From: Monona Rossol <actsnyc**At_Symbol_Here**>
Subject: Re: [DCHAS-L] Statement of CSB Chairperson Rafael Moure-Eraso Warning Against Use of Methanol During Laboratory
Date: Mon, 15 Sep 2014 16:17:34 -0400
Reply-To: DCHAS-L <DCHAS-L**At_Symbol_Here**MED.CORNELL.EDU>
Message-ID: 8D19F39383136B6-914-48FF**At_Symbol_Here**
In-Reply-To <78A66A5F-DC6C-4CB8-AC30-52693BE5C4BC**At_Symbol_Here**>

Since the initiating accident was in a museum, that's sort of my territory.  So I covered it, quoted some of the statement and then modified it for my folks:
PRECAUTIONS FOR ARTISTS. While the CCS statement is directed to the scientific community, ACTS would extend and modify it to include the following precautions for museums, performance artists, theater special effects people and other non-science uses:
1. Chemical demonstrations for whatever purpose, should not be done in the open with any low flash point solvent such as methanol or acetone.
2. Only people with education and experience in chemistry or a license in pyrotechnics should use chemicals and/or fire in locations where the public is in proximity.
3. Before any chemical demonstration is done, a risk assessment should be written and filed for employees which lists the risks and the precautions to be taken, as OSHA requires, for potentially hazardous workplace activities.
The science community has developed plexi barriers to protect spectators and has found ways to teach the same principles in a chemistry fume hood with smaller amounts of chemicals to reduce chemical waste. Artists and theater effects people also need to use their creativity to find safe ways to meet the their artistic objectives without harming people or the environment.
Monona Rossol, M.S., M.F.A., Industrial Hygienist
President:  Arts, Crafts & Theater Safety, Inc.
Safety Officer: Local USA829, IATSE
181 Thompson St., #23
New York, NY 10012     212-777-0062

-----Original Message-----
From: Secretary, ACS Division of Chemical Health and Safety <secretary**At_Symbol_Here**DCHAS.ORG>
Sent: Mon, Sep 15, 2014 3:54 pm
Subject: [DCHAS-L] Statement of CSB Chairperson Rafael Moure-Eraso Warning Against Use of Methanol During Laboratory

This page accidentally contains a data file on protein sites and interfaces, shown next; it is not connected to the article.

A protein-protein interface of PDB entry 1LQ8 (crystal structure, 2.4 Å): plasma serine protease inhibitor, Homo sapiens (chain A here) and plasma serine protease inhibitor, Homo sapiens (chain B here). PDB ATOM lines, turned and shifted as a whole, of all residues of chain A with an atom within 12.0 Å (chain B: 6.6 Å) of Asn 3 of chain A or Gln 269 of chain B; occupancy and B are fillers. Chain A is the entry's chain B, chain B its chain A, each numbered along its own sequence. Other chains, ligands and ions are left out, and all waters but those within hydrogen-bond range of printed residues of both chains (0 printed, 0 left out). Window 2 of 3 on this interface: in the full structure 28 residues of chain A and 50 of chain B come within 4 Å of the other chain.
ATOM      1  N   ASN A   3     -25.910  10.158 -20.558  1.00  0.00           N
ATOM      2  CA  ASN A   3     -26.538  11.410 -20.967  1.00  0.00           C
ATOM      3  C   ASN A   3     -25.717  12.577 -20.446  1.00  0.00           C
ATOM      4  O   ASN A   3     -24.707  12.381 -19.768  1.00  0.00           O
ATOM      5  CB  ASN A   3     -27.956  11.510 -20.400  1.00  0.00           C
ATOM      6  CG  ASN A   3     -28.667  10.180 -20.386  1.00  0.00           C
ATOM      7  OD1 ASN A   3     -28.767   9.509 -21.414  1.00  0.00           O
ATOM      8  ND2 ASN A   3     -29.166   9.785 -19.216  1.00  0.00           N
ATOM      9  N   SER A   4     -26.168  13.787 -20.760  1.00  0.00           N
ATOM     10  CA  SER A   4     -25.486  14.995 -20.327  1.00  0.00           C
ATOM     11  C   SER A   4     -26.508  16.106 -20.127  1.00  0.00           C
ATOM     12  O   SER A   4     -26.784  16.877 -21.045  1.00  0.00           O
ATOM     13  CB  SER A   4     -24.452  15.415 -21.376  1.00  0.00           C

Statement of CSB Chairperson Rafael Moure-Eraso Warning Against Use of Methanol  During Laboratory and Classroom Combustion Demonstrations, in the Wake of Reno,  Nevada, Museum Fire   Last week a team of CSB investigators deployed to the Terry Lee Wells Discovery  Museum (The Discovery) in Reno, Nevada, where a flash fire on September 3  injured children and adults viewing a science demonstration. Nine people - eight  of them children - were transported to the hospital for evaluation of burn  injuries, and one child with more serious burns was admitted to the hospital for  treatment.  CSB investigators spent two days interviewing witnesses and museum personnel,  examining the site, and reviewing relevant documents and safety procedures. The  Discovery's leadership and personnel cooperated fully with the investigation and  expressed their desire for positive changes to prevent similar incidents in the  future.  Our investigative team determined that the incident occurred during a "fire  tornado" demonstration where salts of different elements were combusted in a  dish in the presence of alcohol-soaked cotton balls, while spinning on a lazy  Susan-type rotating tray. This produces a tornado-like colored flame that rises  in the air. The incident happened during a version where boric acid was to be  burned in the presence of a methanol-soaked cotton ball. When the cotton failed  to ignite it was realized that it had not been adequately wetted with methanol.  More methanol was added to the cotton from a four-liter (one gallon) plastic  bottle. Unknown to personnel, the cotton ball was likely continuing to smolder,  and it ignited the freshly added methanol and flashed back to the bottle.  Burning methanol then sprayed from the bottle toward the nearby audience of  adults and children visiting the museum.  This unfortunate incident is similar to a number of others that have occurred  around the country during lab or classroom demonstrations where methanol has  been used as a fuel for combustion. In 2006, high school student Calais Weber  was severely burned, and others were injured, at an Ohio high school during a  similar demonstration of a chemical "rainbow" that involved combusting salts  with methanol. Calais' burns were so serious she had to be placed in a medically  induced coma and required multiple skin grafts. Calais' ongoing ordeal was  described in a poignant video we released in December 2013, called "After the  Rainbow.   In 2012, more students and a teacher were burned, and some were hospitalized, in  a methanol-based experiment at a middle school in Liverpool, New York. Then in  2014, a high school student was severely burned by a methanol fire during  another rainbow experiment gone awry. And there are many other examples.  Methanol is an essential chemical and an emerging energy resource with a  multitude of important industrial and environmental uses. But in the cautionary  words of Greg Dolan, CEO of the Methanol Institute, which represents the  manufacturing community, "Like gasoline, methanol is a toxic and flammable  chemical and should only be handled in appropriate settings, and that would  certainly not include museums and classrooms."  Methanol readily emits heavier-than-air flammable vapors and the liquid has a  low flash point, meaning it can ignite at room temperature in the presence of an  ignition source. This creates an unacceptable risk of flash fire whenever any  appreciable quantities of methanol are handled in the open lab or classroom in  the presence of pervasive ignition sources, such as open flames, heat sources,  or sparks. There is also a significant risk of flashback to any nearby methanol  bulk container, as was the case in this last incident in Reno, Nevada.  Similar concerns have been raised by the Committee on Chemical Safety of the  American Chemical Society, which this year called on schools and teachers to  immediately end all "rainbow" demonstrations involving methanol or other  flammable solvents on open benches.   In the words of ACS safety experts, "The 'Rainbow' demonstration performed on an  open bench using a flammable solvent is a high risk operation." There are  well-known safer alternatives to the rainbow demonstration where no methanol is  used, only wooden sticks soaked in chemical salts dissolved in water.  The recent incidents of methanol fires in schools are just one example of what  can happen when lab demonstrations are adopted and used - with the best of  educational intentions - but without a thorough review of the hazards and the  development of robust safety procedures.  Today I am calling on all schools, museums, and science educators to discontinue  any use of bulk methanol - or other similar flammables - in lab demonstrations  that involve combustion, open flames, or ignition sources. There are safer  alternative ways to demonstrate the same scientific phenomena, and many teachers  are already using them. Any use of methanol or other flammables should be either  avoided completely or restricted to minimal amounts, which have been safely  dispensed at remote locations. Bulk containers of flammable liquids must never  be positioned or handled near viewing audiences, especially when there are  potential ignition sources present.  As scientists and engineers, we share in the enjoyment of both teachers and  students in creating and watching chemical demonstrations. However, safety must  be the absolute priority in all such endeavors. We have seen too many kids and  adults suffer tragic injuries to do otherwise.